People in Canada, the United Kingdom and United States are living longer than 20 years ago but they are also living sicker for longer when doing so, according to World Health Organisation (WHO) data.
Analysis of the WHO data by Club Vita showed that people aged 60 in the three countries could all expect to live at least 1.6 years longer from 2019 than the same age cohort in 2000.
They could all also expect to live healthier for longer than 20 years ago, but the length of these increases was not the same as those for life expectancy, indicating people will live sicker lives for longer.
“On average, the increase in health adjusted life expectancy (HALE) was lower than life expectancy by approximately 1.1 year for men and 0.9 year for women between 2000 and 2019,” Club Vita longevity risk modeller Shantel Aris said.
Notably, the analysis showed that along with having the shortest life expectancy and shortest healthy life expectancy, American women and men had the longest ill health expectancy.
The UK had made the greatest gains in life expectancy and health adjusted life expectancy over the two decades for women and men.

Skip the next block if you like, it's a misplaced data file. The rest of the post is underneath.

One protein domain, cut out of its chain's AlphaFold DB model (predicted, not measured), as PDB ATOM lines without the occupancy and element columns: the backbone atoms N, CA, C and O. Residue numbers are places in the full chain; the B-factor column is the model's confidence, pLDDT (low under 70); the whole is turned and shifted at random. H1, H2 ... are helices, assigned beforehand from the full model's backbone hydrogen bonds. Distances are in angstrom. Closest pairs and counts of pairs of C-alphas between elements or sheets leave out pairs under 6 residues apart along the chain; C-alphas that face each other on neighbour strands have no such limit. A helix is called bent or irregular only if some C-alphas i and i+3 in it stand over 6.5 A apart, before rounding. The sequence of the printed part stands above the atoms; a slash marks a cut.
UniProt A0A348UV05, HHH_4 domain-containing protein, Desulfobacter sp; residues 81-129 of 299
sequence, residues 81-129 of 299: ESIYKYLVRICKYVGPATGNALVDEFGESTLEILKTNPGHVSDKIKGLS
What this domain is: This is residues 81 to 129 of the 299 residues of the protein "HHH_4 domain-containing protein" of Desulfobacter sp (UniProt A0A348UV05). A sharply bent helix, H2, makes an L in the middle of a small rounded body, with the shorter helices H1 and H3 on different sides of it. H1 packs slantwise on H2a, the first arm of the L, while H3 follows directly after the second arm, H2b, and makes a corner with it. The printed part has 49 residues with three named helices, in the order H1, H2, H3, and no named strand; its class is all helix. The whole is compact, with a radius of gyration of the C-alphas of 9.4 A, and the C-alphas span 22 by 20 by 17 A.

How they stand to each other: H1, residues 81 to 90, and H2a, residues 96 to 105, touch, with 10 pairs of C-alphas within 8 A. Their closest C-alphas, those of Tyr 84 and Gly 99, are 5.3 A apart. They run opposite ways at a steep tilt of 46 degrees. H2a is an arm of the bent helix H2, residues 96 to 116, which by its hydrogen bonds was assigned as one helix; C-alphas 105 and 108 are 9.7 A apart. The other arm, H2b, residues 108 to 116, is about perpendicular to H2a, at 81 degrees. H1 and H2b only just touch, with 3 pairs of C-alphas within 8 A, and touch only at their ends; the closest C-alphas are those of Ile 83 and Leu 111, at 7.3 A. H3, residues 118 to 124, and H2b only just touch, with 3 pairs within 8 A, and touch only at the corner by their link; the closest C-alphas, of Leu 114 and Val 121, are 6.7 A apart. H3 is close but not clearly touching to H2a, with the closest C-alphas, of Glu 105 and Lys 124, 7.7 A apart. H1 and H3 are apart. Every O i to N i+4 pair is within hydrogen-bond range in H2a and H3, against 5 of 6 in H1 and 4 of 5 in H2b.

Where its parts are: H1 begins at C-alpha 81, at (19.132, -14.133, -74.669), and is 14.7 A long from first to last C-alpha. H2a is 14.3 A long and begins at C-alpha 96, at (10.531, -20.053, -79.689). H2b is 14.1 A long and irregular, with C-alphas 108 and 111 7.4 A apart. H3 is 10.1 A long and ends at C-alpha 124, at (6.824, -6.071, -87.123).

However, Canadian women and men still had the longest life expectancy and healthy life expectancy of the three nations’ populations.
Life expectancy for Canadian women aged 60 in 2019 was a further 26.4 years which was up 2.1 years from 2000. However healthy life expectancy had risen only 1.2 years to 19.7 years.
This meant the number of expected years in poor health rose from 5.8 years to 6.7 years. For Canadian men the years in poor health rose to 5.6 years.
This pattern was replicated across the trio of countries, but American women and men faced the longest time in ill health – 7.3 years and 6.2 years respectively despite having the shortest overall life expectancy of just 24.4 and 21.8 years respectively at age 60.
Aris said the analysis left three key questions.
“Will we see a closing of the gap in LE and HALE coming out of the pandemic? Or will the gap widen?” she said.
“With LE increasing, people may need to work longer to afford a comfortable retirement. If HALE does not keep pace with LE, will they be able to?
“What are the societal impacts of a divergence in LE and HALE?”